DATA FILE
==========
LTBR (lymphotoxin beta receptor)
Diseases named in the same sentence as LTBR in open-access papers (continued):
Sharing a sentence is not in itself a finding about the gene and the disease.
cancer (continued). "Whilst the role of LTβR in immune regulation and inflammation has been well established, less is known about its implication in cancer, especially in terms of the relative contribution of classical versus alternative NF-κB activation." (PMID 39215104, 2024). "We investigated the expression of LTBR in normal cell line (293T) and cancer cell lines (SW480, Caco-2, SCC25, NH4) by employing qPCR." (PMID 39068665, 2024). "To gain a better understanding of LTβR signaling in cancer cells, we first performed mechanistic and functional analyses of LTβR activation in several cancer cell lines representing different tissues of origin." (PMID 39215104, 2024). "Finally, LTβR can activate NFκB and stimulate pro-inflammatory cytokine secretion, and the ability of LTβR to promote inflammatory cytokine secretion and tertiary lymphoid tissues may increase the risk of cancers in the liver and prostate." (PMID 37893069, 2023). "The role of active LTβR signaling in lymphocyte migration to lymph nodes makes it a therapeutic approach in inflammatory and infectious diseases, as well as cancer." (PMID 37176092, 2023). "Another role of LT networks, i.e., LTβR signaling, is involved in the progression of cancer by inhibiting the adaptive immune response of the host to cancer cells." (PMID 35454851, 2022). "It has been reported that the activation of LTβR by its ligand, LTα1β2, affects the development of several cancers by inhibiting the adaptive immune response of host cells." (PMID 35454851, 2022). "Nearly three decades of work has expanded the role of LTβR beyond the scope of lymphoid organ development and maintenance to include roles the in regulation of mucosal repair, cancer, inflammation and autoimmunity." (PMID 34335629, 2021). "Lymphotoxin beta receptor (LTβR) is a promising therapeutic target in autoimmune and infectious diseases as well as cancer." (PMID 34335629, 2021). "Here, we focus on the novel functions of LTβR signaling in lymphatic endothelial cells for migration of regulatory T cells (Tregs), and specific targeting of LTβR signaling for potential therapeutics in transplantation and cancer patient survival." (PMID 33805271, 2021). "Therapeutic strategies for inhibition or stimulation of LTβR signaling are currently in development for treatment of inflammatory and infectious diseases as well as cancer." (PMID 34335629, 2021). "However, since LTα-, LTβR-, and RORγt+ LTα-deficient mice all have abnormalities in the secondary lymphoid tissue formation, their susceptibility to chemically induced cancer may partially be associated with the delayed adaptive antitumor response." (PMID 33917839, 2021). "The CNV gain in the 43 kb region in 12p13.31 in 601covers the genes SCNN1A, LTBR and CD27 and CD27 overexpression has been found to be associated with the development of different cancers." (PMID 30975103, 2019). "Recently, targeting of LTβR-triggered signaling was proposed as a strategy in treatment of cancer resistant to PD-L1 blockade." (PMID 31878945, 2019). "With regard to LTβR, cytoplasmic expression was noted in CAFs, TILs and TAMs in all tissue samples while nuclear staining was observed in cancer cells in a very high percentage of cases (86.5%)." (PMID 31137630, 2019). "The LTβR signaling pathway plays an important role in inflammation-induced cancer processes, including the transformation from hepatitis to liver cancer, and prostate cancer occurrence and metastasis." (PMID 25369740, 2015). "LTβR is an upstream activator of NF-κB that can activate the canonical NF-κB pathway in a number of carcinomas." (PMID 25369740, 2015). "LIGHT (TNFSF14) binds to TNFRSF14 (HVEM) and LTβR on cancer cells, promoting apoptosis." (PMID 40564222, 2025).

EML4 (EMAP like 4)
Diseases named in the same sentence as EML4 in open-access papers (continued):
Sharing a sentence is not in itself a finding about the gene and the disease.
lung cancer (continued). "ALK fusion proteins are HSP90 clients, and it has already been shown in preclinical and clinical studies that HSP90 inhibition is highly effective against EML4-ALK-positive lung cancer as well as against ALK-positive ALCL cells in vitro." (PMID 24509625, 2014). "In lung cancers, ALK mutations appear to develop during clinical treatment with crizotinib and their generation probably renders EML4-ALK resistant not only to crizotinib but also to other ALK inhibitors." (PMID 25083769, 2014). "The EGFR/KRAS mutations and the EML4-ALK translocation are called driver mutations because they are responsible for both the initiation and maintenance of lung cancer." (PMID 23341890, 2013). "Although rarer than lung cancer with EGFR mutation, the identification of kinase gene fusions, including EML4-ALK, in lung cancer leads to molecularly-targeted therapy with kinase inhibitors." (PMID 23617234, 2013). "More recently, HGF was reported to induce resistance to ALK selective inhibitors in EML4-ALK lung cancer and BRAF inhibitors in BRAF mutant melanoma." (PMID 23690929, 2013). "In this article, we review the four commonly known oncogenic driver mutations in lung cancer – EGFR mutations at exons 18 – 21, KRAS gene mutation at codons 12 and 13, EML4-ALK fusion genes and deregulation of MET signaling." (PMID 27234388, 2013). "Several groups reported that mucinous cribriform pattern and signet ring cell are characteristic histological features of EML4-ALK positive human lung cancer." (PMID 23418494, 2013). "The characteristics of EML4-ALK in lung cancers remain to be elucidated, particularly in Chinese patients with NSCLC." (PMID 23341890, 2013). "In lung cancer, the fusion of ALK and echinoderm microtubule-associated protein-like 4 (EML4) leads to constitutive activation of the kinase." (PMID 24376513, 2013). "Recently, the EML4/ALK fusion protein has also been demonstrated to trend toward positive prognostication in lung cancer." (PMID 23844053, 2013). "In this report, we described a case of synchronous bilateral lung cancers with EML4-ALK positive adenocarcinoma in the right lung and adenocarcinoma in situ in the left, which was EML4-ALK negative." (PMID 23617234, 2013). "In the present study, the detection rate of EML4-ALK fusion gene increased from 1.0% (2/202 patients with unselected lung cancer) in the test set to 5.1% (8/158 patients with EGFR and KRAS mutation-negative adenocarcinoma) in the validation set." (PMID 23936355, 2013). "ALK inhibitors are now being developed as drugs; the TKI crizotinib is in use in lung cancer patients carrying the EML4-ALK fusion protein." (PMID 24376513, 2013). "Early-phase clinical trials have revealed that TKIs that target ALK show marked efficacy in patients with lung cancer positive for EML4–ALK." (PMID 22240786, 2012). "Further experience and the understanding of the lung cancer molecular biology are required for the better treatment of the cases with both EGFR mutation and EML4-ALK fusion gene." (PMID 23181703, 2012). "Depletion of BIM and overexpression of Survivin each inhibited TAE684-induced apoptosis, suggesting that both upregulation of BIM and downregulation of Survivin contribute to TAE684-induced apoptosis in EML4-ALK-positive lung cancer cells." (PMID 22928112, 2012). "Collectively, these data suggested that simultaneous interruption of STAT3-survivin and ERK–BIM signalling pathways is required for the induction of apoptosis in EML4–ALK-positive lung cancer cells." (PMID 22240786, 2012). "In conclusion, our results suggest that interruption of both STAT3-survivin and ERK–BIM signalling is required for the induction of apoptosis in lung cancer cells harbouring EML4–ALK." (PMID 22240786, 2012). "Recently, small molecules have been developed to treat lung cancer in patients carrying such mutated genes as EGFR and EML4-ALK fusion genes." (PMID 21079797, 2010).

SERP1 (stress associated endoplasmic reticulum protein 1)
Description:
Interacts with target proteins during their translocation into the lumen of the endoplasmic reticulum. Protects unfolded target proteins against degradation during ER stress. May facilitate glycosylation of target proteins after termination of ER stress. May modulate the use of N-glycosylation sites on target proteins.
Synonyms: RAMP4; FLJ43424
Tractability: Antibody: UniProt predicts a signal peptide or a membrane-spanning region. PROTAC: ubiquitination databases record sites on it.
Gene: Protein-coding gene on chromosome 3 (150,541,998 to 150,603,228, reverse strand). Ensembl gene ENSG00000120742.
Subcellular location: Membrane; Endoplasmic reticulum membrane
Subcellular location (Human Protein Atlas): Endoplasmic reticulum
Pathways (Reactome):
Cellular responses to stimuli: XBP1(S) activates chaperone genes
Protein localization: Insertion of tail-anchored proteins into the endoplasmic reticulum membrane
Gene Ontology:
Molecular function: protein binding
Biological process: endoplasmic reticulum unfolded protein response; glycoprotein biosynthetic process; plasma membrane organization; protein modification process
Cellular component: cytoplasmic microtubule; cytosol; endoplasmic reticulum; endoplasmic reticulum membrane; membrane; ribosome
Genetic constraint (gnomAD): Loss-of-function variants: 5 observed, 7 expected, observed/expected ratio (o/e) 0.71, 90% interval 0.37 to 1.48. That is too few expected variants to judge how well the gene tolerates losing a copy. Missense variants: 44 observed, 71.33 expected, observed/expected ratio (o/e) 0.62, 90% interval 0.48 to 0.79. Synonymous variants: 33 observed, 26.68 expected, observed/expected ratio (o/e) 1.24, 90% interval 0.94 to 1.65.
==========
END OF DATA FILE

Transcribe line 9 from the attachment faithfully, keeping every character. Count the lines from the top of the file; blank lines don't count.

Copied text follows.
SERP1 (stress associated endoplasmic reticulum protein 1)